Bureau of Economic Geology

Oil and gas wastewaters: commodities and other constituents affecting reuse

November 18, 2022 9:00 AM


Madalyn S. Blondes, Ph.D.
Supervisory Research Geologist
U.S. Geological Survey


Wherever oil and gas are produced from subsurface rocks, water is the main byproduct. These “produced waters” have a highly variable composition depending on their geologic origin, but in general are significantly saltier than freshwater aquifers, ranging from brackish water to hypersaline brine. At lower salinities, produced waters have the potential for industrial reuse, preserving fresh water for other uses in water-stressed regions. At higher salinities, brines are an increasingly sought-after source of critical minerals such as lithium. At any salinity, their typical origin – as ancient deep porewaters within various sedimentary rocks as they underwent geochemical changes in contact with hydrocarbons – can result in high concentrations of certain constituents such as radium with potential environmental or human health impacts. This presentation will focus on 1) new approaches to quantify the amount of produced water available for reuse based on water chemistry, 2) sourcing commodities in produced waters, and 3) the expected obstacles for commodity recovery or reuse from these distinctive waters.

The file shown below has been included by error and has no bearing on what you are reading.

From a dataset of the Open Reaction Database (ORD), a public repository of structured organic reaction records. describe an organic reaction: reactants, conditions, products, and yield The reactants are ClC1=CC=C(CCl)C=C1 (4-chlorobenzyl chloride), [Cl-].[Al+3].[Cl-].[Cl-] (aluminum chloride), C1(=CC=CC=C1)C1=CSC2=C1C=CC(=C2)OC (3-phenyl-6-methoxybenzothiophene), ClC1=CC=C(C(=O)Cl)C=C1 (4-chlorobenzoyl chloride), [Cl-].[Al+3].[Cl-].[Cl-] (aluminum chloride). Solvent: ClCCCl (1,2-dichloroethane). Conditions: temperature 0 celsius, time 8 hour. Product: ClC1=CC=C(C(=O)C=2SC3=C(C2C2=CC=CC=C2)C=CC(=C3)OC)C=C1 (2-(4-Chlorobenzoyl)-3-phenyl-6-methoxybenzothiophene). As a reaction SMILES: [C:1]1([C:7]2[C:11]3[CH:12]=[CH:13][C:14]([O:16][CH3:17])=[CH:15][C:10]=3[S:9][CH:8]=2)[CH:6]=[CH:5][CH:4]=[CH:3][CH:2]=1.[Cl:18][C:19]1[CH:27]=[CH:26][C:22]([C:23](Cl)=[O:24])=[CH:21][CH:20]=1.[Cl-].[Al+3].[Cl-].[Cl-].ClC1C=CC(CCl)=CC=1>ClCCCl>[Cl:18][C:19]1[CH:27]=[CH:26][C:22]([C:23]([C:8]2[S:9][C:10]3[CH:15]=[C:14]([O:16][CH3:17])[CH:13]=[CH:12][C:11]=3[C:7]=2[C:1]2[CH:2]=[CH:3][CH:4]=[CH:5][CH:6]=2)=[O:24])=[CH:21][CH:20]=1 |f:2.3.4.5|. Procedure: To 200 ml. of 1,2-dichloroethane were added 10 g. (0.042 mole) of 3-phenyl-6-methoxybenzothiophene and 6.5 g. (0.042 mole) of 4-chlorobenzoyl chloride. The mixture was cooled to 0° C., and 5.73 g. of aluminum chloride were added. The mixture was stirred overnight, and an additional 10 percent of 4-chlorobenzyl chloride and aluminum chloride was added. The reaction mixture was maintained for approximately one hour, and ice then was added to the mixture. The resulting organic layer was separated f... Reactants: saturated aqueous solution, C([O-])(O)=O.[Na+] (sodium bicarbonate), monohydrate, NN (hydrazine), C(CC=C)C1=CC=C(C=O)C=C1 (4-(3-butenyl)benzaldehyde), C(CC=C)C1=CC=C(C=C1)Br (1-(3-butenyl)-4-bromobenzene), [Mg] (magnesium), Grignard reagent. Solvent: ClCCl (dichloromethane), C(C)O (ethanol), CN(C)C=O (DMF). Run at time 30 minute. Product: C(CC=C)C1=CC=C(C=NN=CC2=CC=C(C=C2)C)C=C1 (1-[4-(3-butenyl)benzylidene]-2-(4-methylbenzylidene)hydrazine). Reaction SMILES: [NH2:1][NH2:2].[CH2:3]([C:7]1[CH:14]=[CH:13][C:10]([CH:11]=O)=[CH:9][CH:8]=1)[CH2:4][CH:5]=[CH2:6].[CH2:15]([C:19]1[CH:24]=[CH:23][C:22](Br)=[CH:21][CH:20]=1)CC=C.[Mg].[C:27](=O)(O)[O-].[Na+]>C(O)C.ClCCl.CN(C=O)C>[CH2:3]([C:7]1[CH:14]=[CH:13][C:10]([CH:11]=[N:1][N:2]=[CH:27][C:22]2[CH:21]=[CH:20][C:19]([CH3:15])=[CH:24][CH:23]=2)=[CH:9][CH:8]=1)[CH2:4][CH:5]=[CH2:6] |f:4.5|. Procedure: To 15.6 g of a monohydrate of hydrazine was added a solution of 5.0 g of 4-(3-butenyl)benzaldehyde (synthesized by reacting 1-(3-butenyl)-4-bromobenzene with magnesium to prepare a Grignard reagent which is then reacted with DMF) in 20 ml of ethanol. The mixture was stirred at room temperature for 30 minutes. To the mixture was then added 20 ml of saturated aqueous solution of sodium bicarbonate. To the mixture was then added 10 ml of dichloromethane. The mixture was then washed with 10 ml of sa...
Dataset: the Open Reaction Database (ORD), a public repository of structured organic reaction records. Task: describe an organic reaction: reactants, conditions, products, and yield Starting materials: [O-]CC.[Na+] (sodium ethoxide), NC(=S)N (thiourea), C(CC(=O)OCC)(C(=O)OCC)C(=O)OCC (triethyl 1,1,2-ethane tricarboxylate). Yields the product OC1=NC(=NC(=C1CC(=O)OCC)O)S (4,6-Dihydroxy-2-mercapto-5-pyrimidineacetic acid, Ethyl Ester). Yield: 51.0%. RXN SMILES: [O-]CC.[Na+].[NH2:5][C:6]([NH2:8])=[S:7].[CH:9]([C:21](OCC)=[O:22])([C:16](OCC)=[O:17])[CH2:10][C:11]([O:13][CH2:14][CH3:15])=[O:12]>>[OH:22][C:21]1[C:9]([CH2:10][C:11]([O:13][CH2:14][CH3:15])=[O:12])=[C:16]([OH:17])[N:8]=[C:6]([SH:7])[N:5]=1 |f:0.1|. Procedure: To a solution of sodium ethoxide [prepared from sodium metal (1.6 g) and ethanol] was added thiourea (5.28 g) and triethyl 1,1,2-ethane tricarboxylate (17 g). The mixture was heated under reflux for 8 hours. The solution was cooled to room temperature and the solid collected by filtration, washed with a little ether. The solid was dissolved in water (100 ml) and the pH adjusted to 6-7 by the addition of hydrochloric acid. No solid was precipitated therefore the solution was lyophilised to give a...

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University of Texas at Austin

University of Texas

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